The Highland Lakes experienced many big events in 2019, including a new bridge reconnecting communities and a new city taking on the state in order to stay a municipality. As we enter a new year and decade, here is a look back at some of the most impactful stories of 2019.
RM 2900 BRIDGE REBUILT
In October 2018, floodwaters destroyed the RM 2900 bridge over the Llano River in Kingsland, severing a major thoroughfare as well as cutting off communities on the north and south sides of the river, which forms Lake LBJ. But federal, state, and local officials came together, and, in 220 days, a new bridge spanned the waterway.
ZEBRA MUSSELS INFEST LAKES
The Highland Lakes became home to some unwanted residents in 2019. The Texas Parks and Wildlife Department and the Lower Colorado River Authority confirmed that lakes LBJ and Marble Falls are infested with the invasive zebra mussels.
BURNET OFFICER INDICTED FOR MURDER
In March, a Burnet police officer responding to a call about loud music shot and killed a 25-year-old driver after the man ran over the officer’s left foot with a vehicle. Following an investigation into the shooting, a Burnet County grand jury indicted the officer for murder in April. According to court records, the case is still working its way through the legal system.
DOUBLE HORN V. STATE OF TEXAS
A Goliath took aim at the city of Double Horn, challenging its reasoning and ability to incorporate. After residents voted to incorporate the Double Horn subdivision in December 2018, the Texas Attorney General’s Office filed a lawsuit on March 1 claiming the new city did not meet the requirements. The lawsuit went before a judge, who kicked it out, only for it to be resurrected by an appeals court. In the November election, residents reaffirmed their desire to keep Double Horn a city.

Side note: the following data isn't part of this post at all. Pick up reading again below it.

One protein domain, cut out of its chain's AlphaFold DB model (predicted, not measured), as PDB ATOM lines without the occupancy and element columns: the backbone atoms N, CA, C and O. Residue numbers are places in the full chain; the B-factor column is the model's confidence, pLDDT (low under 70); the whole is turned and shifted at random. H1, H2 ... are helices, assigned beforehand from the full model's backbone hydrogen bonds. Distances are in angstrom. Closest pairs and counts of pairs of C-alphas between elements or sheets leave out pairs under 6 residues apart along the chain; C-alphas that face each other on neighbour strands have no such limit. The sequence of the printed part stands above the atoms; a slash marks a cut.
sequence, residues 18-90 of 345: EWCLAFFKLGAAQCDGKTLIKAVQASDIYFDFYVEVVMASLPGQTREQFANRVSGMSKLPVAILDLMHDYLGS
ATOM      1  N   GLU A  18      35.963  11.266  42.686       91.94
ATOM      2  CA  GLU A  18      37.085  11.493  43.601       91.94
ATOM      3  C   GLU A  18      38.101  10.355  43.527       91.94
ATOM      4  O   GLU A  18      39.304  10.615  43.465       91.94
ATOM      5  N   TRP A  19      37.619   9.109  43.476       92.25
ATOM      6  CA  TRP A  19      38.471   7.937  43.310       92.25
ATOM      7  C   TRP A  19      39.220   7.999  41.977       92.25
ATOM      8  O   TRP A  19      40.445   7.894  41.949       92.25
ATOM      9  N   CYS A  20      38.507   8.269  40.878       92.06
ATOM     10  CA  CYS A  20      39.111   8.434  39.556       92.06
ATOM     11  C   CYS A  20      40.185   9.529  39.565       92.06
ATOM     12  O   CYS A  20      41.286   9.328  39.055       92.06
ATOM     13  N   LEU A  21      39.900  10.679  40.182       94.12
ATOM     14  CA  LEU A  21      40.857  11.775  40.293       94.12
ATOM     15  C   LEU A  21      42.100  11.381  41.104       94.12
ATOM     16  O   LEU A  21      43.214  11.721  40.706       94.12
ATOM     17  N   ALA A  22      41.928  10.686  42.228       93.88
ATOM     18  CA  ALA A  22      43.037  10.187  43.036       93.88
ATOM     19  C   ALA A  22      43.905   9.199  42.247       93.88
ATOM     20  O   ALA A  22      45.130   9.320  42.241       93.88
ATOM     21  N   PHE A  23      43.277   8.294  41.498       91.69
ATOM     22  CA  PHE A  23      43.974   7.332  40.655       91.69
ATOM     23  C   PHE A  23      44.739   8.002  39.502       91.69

LAKESIDE PARK RENOVATIONS
The city of Marble Falls closed Lakeside Park as it tackled a multimillion-dollar upgrade, including adding a beach. It also meant closing the public pool for the summer. Fortunately, Lakeside Park reopened for Walkway of Lights in November.
SPARK OF LIFE
Inks Lake State Park also underwent a major transformation, but it wasn’t planned. In August 2018, a wildfire burned through 600 acres of the park, leaving behind a huge scar. Officials decided to let nature run its course, and, by the spring and summer of 2019, life had resurged in the burned portion of the park.
BCISD BOND FAILS
Bonds are a major source of funding for school districts, especially for major capital projects. In November, Burnet Consolidated Independent School District officials asked voters to approve a $33.1 million bond. The voters, however, said no by 152 votes. District officials said that, despite the outcome, BCISD’s needs haven’t gone away.
LADY DAWGS MAKE HISTORY
The Burnet High School girls basketball team advanced to the University Interscholastic League state tournament for the first time. The squad beat a district rival in the playoffs, paving its way to state. However, the Lady Dawgs lost in the state semifinals.
GOLD FOR GOGGANS
A Marble Falls High School runner kept everyone’s hearts beating as she raced to the UIL state track-and-field meet in May. Then-sophomore Bailey Goggans captured double gold at the meet with victories in the 800 meters and the 400 meters. She even set a new Class 5A state record in the 800-meter race.
THE PICAYUNE MAGAZINE
As the Highland Lakes underwent several transformations, so did one of its beloved publications: The Picayune. For almost 28 years, Victory Media published The Picayune newspaper every week. But, after much work and planning, the family-owned company shifted The Picayune into a monthly magazine in February 2019.